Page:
You are what you eat is a common saying that encourages people to become more aware of their food choices, but did you know that this caution extends to drinking water? Water quality has become a hot topic in America, especially after the shake up caused by the Flint water crisis in Michigan. It’s no wonder that people are more concerned than ever about what is in their their drinking water.
Luckily, there are several action steps people can take to maintain and protect the water quality within their local communities and beyond. Although local water authorities are quite vigilant in water quality monitoring, homeowners can unknowingly affect the quality of the groundwater around their homes. Being more mindful of the environmental consequences caused by seemingly harmless, routine chores can help homeowners protect the surface water quality of their communities.
Here are a few simple action steps you can take to protect the surface water quality in your area.
Maintain your septic system
This should go without saying, but often times people forget about the impact a faulty septic system can have on surface water quality. A septic system malfunction can have serious environmental consequences and have contaminate ground water. If you have a septic system instead of a sewage line, it’s your responsibility to ensure it is properly maintained. Regular or preventative maintenance will not only save you money on expensive repairs, but it also helps to drastically reduce the chances of contamination.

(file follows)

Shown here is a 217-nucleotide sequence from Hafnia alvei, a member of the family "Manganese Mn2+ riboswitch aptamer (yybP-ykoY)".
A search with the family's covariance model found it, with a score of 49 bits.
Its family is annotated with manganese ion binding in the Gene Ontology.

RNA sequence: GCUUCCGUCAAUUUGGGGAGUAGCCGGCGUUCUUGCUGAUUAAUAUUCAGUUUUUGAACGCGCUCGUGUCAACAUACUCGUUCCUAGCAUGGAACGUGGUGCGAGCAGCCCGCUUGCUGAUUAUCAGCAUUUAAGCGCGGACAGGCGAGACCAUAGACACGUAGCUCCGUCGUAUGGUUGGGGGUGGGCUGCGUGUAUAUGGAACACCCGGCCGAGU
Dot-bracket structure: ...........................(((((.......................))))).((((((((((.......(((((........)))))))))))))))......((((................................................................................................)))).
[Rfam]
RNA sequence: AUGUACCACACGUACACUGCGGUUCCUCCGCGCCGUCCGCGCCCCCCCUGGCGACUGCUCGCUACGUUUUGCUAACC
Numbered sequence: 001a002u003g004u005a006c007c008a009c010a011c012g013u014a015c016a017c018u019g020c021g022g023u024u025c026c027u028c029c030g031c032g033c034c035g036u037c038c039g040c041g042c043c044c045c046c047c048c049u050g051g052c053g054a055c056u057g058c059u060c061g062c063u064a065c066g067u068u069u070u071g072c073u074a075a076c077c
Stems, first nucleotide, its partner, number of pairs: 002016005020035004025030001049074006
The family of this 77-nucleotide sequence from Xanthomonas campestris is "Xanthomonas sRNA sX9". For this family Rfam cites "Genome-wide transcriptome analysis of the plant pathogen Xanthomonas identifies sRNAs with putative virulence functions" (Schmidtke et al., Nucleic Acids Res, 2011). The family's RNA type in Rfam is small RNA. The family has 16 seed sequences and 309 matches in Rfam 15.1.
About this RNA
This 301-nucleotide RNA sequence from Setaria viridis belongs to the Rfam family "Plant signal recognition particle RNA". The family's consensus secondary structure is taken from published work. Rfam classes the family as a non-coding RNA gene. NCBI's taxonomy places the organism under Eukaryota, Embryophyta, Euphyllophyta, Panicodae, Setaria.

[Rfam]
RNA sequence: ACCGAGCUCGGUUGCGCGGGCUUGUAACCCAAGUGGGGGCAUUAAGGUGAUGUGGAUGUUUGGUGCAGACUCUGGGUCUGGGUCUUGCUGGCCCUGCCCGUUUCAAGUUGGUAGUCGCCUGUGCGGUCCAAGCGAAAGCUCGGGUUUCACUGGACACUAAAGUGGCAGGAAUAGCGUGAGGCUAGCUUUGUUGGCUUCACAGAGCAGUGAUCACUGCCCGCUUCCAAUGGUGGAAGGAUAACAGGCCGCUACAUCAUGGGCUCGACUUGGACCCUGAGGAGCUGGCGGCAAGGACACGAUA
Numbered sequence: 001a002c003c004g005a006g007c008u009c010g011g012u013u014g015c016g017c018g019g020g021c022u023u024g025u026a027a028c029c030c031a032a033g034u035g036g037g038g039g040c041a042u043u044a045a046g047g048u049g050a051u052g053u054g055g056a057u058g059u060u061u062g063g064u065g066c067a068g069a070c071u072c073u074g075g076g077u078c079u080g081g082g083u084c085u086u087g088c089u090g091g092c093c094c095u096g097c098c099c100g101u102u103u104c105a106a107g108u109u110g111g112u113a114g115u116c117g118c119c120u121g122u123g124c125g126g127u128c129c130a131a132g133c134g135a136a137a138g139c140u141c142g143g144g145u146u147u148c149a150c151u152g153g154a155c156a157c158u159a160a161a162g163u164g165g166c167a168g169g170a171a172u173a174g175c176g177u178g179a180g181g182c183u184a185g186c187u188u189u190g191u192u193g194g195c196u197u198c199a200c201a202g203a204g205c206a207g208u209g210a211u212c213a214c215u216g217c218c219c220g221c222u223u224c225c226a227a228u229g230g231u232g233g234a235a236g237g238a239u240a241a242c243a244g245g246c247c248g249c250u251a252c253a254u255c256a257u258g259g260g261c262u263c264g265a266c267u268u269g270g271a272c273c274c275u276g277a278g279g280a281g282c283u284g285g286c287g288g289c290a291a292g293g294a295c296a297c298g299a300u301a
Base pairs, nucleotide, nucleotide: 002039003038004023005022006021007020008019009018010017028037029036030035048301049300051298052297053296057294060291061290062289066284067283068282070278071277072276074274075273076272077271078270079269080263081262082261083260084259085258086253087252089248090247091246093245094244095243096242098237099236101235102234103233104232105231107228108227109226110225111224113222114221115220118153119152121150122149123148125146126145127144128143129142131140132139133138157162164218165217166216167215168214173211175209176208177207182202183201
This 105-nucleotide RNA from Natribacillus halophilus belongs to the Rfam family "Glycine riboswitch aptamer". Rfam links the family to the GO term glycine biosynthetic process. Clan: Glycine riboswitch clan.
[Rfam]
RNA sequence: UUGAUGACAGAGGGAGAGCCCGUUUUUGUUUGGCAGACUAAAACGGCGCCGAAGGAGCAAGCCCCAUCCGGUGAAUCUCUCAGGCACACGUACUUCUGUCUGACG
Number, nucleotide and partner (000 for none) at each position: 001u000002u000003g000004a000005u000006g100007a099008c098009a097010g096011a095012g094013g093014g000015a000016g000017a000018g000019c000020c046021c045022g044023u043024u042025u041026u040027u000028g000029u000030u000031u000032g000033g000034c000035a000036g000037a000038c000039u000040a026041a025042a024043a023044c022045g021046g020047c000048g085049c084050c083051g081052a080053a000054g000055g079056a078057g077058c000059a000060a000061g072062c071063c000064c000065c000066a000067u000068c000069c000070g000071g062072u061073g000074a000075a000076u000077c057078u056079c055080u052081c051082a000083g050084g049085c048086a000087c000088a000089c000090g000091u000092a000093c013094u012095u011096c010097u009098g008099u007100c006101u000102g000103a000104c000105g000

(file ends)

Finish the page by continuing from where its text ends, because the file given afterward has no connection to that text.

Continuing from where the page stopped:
Using harsh chemical pesticides on your lawn or garden can send surface water quality plummeting into dangerous if not toxic levels. The toxicity of these chemicals can be harmful for pets, children, and any surrounding wildlife. Traces of these dangerous pesticides can make their way into the public water supply, and contribute to a decrease in water levels on a larger scale. In fact, agricultural runoff is major factor in the contamination of public water supplies and the overall health of the environment.
Take the time to do it right
Gasoline, oil, household cleaners, medication, and other chemicals must always be properly disposed of. No exceptions should ever be made when it comes to disposing of chemical waste the right way. These items should never be poured down the drain, flushed, or worse, poured directly into a sewage drain. The toxicity of these chemicals are sure to decrease surface water quality, and this can lead to contamination on an even bigger scale.